What are the consequences of using illegal cigarettes or smoking in prohibited places in Singapore?

Getting Arrested or Served Notices

Getting Arrested or Served Notices

The most likely consequence of getting caught using illegal cigarettes or smoking in prohibited places in Singapore is getting arrested or served a notice. 

Even if you are only suspected of doing either offense, the police and NEA officers can still arrest you without any warrant and bring you to the police station. They can also demand to search your bags and ask for proof of identity. 

Once you’ve proven your identity and informed them of your place of residence, they may serve upon you any of the following notices: 

  • Notice to Attend Court
  • Summons with an Offer of Composition
  • Notice of Composition
Getting Arrested or Served Notices

An offer of composition means that the notice states a sum of money that you have to pay, and if your notice comes with that, you can simply pay the amount without having to go to court. Otherwise, going to court is the next thing you’ll have to do. 

Once you receive a notice with an offer of composition, you have to pay up to three working days from the day of the offense. Payment can be done via an AXS station, NEA online repayment, or at the NEA customer service center.

If you fail to pay, you’ll be served with a warrant of arrest. You’ll also be arrested if you fail to show up in court. 

Getting Reported to the NEA 

The police or the NEA officers aren’t the only ones who have to watch out for you. Your fellow citizens are also encouraged to report you to the NEA if they see you smoking illegally in Singapore. 

Usually, citizens might just give you a warning or ask you to leave the premises before reporting to the NEA. But other times, they’ll report straight to the agency, and you’ll be served with a warrant of arrest or notice to attend court. 

Getting Fined and/or Jailed 

Getting Fined andor Jailed

Getting fined is the worst consequence you’ll get when you’re caught smoking illegally in Singapore. The reason for this is that fines can reach up to S$20,000, and to make matters worse, you might also be prosecuted in court and jailed for a few months.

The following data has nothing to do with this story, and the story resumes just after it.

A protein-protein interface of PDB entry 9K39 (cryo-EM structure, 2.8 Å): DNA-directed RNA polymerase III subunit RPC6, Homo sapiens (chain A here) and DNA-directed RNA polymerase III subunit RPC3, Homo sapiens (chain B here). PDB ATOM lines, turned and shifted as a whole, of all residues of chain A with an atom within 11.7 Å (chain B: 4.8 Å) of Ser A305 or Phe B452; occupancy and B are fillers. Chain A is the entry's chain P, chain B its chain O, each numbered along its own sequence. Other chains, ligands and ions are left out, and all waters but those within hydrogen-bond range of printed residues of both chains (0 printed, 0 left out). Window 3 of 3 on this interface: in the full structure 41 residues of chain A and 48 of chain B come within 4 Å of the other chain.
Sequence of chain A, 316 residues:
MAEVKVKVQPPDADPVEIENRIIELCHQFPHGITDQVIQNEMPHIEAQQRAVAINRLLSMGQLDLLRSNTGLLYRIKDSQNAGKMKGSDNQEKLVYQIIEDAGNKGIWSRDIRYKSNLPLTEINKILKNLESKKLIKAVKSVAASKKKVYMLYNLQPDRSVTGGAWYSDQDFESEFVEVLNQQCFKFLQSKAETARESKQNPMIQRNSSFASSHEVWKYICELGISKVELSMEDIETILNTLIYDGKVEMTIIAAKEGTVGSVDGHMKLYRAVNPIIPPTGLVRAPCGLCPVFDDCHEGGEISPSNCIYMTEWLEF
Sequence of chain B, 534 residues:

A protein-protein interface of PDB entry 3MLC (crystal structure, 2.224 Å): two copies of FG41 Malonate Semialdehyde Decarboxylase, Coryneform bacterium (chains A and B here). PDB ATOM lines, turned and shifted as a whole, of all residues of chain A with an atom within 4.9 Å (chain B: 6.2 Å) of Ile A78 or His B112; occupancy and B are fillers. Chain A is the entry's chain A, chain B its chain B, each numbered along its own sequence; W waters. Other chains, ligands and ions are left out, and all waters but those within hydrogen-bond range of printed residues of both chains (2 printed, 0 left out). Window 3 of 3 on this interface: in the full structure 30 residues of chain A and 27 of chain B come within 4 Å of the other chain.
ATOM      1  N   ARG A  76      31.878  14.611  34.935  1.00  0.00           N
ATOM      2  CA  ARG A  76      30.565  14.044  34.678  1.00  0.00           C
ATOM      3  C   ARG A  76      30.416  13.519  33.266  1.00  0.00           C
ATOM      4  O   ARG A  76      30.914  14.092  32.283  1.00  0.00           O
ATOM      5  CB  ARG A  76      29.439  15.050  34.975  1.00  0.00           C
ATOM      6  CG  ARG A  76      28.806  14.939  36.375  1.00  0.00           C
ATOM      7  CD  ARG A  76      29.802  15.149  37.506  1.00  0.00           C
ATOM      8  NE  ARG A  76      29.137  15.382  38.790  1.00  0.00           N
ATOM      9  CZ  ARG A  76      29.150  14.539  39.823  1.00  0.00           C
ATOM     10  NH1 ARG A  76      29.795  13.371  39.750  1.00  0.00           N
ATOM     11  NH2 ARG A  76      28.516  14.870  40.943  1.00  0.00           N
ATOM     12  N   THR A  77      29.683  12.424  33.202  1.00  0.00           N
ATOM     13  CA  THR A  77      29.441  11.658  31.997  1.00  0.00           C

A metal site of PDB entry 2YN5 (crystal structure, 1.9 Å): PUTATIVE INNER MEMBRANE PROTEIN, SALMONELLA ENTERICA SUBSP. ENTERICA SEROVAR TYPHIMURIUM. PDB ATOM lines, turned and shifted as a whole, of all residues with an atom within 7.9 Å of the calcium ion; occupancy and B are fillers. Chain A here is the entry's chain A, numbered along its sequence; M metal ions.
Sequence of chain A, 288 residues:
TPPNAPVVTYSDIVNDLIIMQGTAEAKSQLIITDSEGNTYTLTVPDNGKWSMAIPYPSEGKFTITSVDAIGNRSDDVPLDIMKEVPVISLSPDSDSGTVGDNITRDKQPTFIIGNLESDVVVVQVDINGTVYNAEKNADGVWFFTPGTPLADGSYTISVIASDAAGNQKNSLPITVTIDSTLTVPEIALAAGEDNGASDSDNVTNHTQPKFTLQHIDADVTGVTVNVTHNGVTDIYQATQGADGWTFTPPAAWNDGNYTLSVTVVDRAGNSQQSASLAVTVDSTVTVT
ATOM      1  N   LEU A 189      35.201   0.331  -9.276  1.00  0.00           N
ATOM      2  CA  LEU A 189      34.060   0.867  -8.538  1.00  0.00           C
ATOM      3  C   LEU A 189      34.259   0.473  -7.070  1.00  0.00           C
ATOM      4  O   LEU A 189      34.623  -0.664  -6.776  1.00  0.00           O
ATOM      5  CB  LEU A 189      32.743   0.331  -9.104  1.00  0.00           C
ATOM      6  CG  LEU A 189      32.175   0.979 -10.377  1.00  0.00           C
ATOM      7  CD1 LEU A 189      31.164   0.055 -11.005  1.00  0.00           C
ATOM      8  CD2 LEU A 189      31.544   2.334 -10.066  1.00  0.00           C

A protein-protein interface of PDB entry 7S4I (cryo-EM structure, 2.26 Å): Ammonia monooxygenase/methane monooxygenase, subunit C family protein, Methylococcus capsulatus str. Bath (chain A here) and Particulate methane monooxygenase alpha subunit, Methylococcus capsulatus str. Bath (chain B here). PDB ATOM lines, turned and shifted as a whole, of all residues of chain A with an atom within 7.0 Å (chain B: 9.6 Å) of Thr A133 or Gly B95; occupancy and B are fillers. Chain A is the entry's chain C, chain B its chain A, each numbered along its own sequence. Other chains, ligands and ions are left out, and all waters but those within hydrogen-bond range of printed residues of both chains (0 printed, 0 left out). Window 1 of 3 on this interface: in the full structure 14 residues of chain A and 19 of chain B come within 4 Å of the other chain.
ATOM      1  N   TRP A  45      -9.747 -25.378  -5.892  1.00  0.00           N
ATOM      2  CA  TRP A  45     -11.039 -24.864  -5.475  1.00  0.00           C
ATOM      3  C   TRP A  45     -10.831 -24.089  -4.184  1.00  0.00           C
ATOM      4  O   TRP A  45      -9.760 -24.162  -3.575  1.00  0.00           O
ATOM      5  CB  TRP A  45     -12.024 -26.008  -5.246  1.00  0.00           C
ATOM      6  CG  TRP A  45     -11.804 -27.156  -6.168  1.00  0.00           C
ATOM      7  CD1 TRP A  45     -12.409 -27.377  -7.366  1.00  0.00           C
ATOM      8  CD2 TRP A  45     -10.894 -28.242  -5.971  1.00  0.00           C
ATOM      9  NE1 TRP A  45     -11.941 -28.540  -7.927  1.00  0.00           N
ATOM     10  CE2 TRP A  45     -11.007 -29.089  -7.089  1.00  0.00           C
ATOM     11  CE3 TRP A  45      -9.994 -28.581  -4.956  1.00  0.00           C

The following are the most common fines that you must pay if you’re caught smoking illegally.

  • If you’re underaged and you’re caught smoking: S$300
  • If you’re caught smoking in a prohibited place: S$500–1,000
  • If you’re caught littering cigarette butts: S$1,000–2,000 (first-time offense), S$10,000 (repeat offenses)
  • If you sell or own harmful tobacco products and imitation tobacco products for sale: up to S$10,000 and/or six months imprisonment (first-time offenders), up to S$20,000 and/or 12 months imprisonment (repeat offenders)
  • If you possess harmful or imitation tobacco products (without the intention of selling) or use or purchase such products: up to S$2,000
  • If you import, sell, and distribute contraband cigarettes: up to S$5,000
  • If you’re caught smoking or owning contraband cigarettes: S$500 (if you only have one pack; the fine can increase if you have more and if you’re a repeat offender)
  • If you obstruct a police or NEA officer from doing their duties of searching your bag/premises or confiscating your cigarettes/illegal products: up to S$10,000 and/or 12 months imprisonment
  • If you provide false statements to the officers: up to S$10,000 and/or 12 months imprisonment

Can I bring cigarettes from overseas into Singapore?

Can I bring cigarettes from overseas into Singapore

Bringing cigarettes from overseas into Singapore is generally allowed, but there are limitations and regulations you need to know.

To begin with, you can only bring up to 400 grams of cigarettes, and when you do, you have to declare them to customs. If you fail to declare the cigarettes or you incorrectly declare them, you’ll be fined up to S$200 per box. 

If, for some reason, you’re bringing more than 400 grams into Singapore, you’ll have to present a Customs Import Permit, especially the Customs In-Payment “Duty and GST” (IPT-DNG) permit. To apply, you must do it on the TradeNet website

Can I appeal against any fine for smoking in Singapore?

Can I appeal against any fine for smoking in Singapore

If you get fined for smoking in Singapore, you can appeal against it. But do take in mind that most of the appeals are rejected.

That said, if you’re still determined to appeal against the fine, you can still try, especially if you have a strong reason in your defense and you have sufficient documentary evidence to back it up. 

To appeal, you have to download the appeal form from the NEA website, fill it up, then mail it to the NEA building. You’ll also need to include supporting documents, such as

  • A copy of your NRIC or Student Pass (for students) or Employment or Dependant Pass (for foreigners)
  • Proof of income (e.g. your latest payslip)
  • If you claim to have financial difficulties: any proof that shows you’re receiving financial assistance from any organizations or income documents of every member of your household
  • If you claim to be smoking for medical reasons: a letter from a medical institution corroborating your claim